Criminal Justice Study Guide

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Criminal Justice Final Review

Ch 8
Jurisdiction- a court’s legal power to hear particular kinds of cases

Court of General Jurisdiction- a court that can hear nearly any type of case

Court of Limited Jurisdiction- a specialty court that can hear only cases of a certain type

En Banc- an appeals case presided over by a larger than usual panel of judges (more than three)

Appellate Brief- a document containing legal arguments in an appellate case, submitted to a court by attorneys for one party.

Remand- the act by which an appellate court sends a case back to a lower court for further proceedings

Court of last resort- the highest court to which a case may be appealed.

Writ of certiorari- a request that a case be heard by an appellate court such as the U.S. Supreme Court

In chambers- meeting that occurs between attorneys and a judge in the judge’s office rather than in the court room.

Recusal- the act by which a judge removes herself from a case bc she may be biased or may have appearance of being biased

Due process- the right guaranteed by the fifth and fourteenth amendments that laws and processes be fair.

Magistrate- a judge who handles matters such as warrants, infractions, and the early stages of a criminal case

Justice of the peace- a judge who handles matters such as warrants, infractions, and the early stages of a criminal case

Commissioner- an individual who presides over the early stages of some criminal trials or serves as a judge in specialized courts

Special prosecutor- prosecutor who is appointed specifically for one particular case, usually because of his specialized knowledge or experience

Attorney general- state’s head law enforcement officer; also the head of the U.S. Department of Justice

District attorney – the lawyer who prosecutes criminal cases at the local level

Prosecutorial discretion- prosecutor’s power to determine when to bring criminal charges and which charges to bring

Defense attorney- lawyer who represents the defendant in a criminal case

Attorney-client privilege- right of a person to prevent the government from asking his lawyer to provide evidence of the content of discussions between the person and his attorney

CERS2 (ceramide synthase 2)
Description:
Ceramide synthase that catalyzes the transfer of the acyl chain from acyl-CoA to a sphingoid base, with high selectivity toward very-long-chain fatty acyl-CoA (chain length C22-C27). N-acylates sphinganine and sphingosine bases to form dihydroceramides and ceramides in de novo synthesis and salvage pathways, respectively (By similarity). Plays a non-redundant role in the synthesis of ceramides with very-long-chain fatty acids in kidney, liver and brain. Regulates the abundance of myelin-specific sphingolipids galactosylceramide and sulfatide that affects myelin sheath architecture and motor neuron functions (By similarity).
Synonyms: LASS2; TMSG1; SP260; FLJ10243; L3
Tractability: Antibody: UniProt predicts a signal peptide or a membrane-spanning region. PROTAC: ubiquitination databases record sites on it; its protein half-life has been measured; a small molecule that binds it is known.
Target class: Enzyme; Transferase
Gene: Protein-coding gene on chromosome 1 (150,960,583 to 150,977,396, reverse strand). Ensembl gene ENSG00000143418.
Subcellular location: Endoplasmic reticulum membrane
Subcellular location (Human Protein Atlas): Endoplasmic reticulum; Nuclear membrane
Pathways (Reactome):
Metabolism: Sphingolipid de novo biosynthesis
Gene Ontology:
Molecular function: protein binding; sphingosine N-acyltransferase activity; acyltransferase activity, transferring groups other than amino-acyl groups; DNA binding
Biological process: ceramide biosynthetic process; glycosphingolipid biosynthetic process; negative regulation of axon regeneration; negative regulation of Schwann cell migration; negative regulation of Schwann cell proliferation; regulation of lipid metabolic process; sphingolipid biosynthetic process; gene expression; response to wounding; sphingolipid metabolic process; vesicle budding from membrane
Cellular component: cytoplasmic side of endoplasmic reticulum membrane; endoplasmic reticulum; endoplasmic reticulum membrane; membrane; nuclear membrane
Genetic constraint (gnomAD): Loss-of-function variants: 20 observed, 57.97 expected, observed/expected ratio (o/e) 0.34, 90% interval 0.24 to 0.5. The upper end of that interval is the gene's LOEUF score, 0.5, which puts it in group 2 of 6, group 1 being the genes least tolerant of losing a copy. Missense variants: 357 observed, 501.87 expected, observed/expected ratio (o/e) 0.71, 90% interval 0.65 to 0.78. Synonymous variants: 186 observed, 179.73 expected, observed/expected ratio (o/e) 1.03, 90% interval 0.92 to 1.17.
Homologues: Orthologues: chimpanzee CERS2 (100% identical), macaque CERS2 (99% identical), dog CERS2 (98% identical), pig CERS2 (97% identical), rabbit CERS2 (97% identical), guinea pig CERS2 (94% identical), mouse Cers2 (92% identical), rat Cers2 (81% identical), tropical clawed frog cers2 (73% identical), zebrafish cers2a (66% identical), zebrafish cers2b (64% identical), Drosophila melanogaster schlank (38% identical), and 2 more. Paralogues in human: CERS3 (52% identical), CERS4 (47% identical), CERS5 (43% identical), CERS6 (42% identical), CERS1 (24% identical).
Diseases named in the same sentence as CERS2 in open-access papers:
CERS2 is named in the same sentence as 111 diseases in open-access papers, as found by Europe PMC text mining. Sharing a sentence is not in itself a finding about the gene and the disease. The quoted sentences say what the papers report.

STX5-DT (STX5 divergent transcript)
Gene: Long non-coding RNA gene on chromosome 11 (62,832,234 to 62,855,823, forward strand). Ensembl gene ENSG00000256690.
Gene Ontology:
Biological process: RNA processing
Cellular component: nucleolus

Local legal culture- a shared understand of how cases should be processed

Going rate- generally agreed upon sentence for a defendant based on the crime and prior record

Grand jury- panel of citizens who may investigate certain crimes and determine whether sufficient evidence exists to bring a defendant to trial

Petit jury- small group of citizens who determine whether a criminal defendant is guilty of the crimes with which he is charged

Venire- a group of people called to be prospective jurors

Voir dire- process of questioning prospective jurors about their background, opinions, and knowledge relevant to a particular case

Challenge for cause- excusing potential jurors from a jury because they might be biased in that case

Peremptory challenge – attorney’s removal of a prospective juror she feels will not be sympathetic to her side of the case

Jury nullification- power of juries to refuse to apply criminal laws when they feel applying them would be unjust

Lay witness- individual who has personally seen or heard information relevant to the case at hand; also called fact witness or eyewitness

Expert witness- one who has specialized knowledge of some scientific or technical matter intended to help the trier of fact understand particular evidence or specific facts in a case

Subpoena- legal document ordering a person to appear in court

Contempt of court- violation of a court’s order, punishable by fine, jail time, or both
Ch 9

Bail- a sum of money deposited by a defendant with a court to ensure the defendant’s appearance at trial

Preventive detention- practice of holding a suspect without bail because he’s believed to pose a potential danger to the community or at risk of...
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